|A Wx4 Special Report:
|It's about time to reopen the steam debate, we judge. Yep, we've seen all of the flimsy evidence showing that diesels are less labor intensive; are more versatile; have a much higher availability; and blah, blah, blah...than steam engines.
We're not hardly convinced, though, so we appointed a Wx4 Blue Ribbon Commission drawn from the top scientists at our research facility in Bayonne, NJ (conveniently located next to the Christmas Depot). After several 'rounds' of research, they came up with:
Careful consideration of all aspects of the issue leads us to find that Knob Creek Bourbon is smoother and possesses better flavor than Maker's Mark. Old Crow: PTOOEY!
After a clarification of parameters by the Wx4 Executive Committee, the Commission issued a Final Report:
Careful consideration of all aspects of the issue leads us to find that steam engines are smoother and possess better flavor than diesels. Further, steam engines in passenger service are SAFER than their diesel equivalents.
The Executive Committee concluded that this was pretty darn skimpy findings for six weeks'-worth of expense account tab at George's Pub N Grub, so its members pressed the Commission for more information on the only coherent part of the report: SAFER.
In response, the Commission pointed-out that the Committee apparently was too stupid to understand the definition of Final. So, after intense funding negotiations and a few more weeks at the Pub N Grub, we received this clarification:
Steam engine boilers can be blown-down at will.
AHA! said the Executive Committee, and we commanded the few Wx4 interns not suffering from scurvy to comb the Wx4 archives for photographic confirmation of the Commission's findings, and the interns did such a great job that we fed the ones that weren't picked up by La Migra.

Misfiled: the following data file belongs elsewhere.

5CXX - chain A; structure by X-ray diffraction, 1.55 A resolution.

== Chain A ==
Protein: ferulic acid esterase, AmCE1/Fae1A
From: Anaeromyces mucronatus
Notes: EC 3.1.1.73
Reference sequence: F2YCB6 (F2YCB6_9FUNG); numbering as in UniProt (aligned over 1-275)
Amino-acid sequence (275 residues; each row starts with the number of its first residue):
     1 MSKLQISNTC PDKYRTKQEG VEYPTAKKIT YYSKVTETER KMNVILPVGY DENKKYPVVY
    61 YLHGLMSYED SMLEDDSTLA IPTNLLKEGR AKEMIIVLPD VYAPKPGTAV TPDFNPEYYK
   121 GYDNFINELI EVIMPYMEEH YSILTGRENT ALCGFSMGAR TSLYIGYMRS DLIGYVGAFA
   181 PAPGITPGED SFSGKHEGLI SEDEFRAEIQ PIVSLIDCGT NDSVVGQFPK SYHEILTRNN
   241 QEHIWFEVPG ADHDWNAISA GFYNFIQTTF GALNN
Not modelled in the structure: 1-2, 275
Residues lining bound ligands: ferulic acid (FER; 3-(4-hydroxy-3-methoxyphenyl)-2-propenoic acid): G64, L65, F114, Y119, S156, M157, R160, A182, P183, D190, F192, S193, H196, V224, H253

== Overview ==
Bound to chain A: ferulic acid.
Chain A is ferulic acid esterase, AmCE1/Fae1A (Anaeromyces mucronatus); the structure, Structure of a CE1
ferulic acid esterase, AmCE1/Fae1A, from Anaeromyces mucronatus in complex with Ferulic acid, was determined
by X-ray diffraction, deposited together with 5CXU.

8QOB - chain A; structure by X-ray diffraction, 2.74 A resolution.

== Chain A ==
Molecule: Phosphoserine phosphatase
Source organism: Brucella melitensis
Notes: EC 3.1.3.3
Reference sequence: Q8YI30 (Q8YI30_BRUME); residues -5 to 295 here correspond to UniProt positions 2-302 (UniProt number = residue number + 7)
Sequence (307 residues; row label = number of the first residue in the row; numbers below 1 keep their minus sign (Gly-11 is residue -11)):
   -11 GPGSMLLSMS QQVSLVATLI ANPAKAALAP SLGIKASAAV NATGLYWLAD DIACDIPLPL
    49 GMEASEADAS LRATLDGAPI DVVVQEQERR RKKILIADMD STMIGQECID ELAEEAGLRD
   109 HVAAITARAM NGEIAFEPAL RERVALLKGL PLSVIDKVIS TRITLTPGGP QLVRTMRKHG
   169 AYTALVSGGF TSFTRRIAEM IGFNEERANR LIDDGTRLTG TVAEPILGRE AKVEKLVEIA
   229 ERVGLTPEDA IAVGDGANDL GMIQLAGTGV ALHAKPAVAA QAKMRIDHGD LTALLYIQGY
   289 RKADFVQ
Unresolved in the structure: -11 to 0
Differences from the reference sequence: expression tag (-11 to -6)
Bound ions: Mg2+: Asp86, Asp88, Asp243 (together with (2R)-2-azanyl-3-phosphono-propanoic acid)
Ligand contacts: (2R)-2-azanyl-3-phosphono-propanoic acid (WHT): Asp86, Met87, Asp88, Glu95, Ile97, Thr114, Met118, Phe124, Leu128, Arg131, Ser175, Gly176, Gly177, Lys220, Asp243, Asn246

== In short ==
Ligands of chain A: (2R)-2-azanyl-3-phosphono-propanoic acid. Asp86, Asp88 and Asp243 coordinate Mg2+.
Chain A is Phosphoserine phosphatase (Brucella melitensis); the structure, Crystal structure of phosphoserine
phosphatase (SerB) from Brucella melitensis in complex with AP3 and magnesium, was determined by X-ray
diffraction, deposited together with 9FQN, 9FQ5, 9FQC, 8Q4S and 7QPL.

Why Steam Really Is Better than Diesel, Part 1: Safety
|Check out the little so-and-so scrunched-over on the platform at College Park (San Jose, CA) as the Coast Daylight whizzes-by at 40 m.p.h. Such displays of idiocy are common down at the tracks and accordingly send engine crews into conniption fits. It wouldn't surprise staff to learn that - assuming this dope didn't succumb to the Law of Natural Selection - 35 years later his son is one of the current crop of Bellarmine High School boys that occasionally perform such shenanigans.
This is a major safety issue brought on by the introduction of the diesel to railroading. While the engineer has the sander and whistle at his disposal, neither is a consistently effective tool in warding-off the worst bone-heads.
It was a different matter with the steam engine. One judicious opening of the blow-down valve per semester was about all that it took to keep the little devils W-A-Y back. Kindly refer to the Wx4 SimUphotoTM, below.
We at Wx4 think that this evidence should be compelling enough for America's railroad CEO's to order the immediate re-introduction of the steam locomotive to their rails. Otherwise, we shall be forced to conclude that their talk of safety is merely hollow poppycock. Boys, if you need follow-up work to convince your boards of directors, you can find us down at the Pub N Grub.
Next in the series: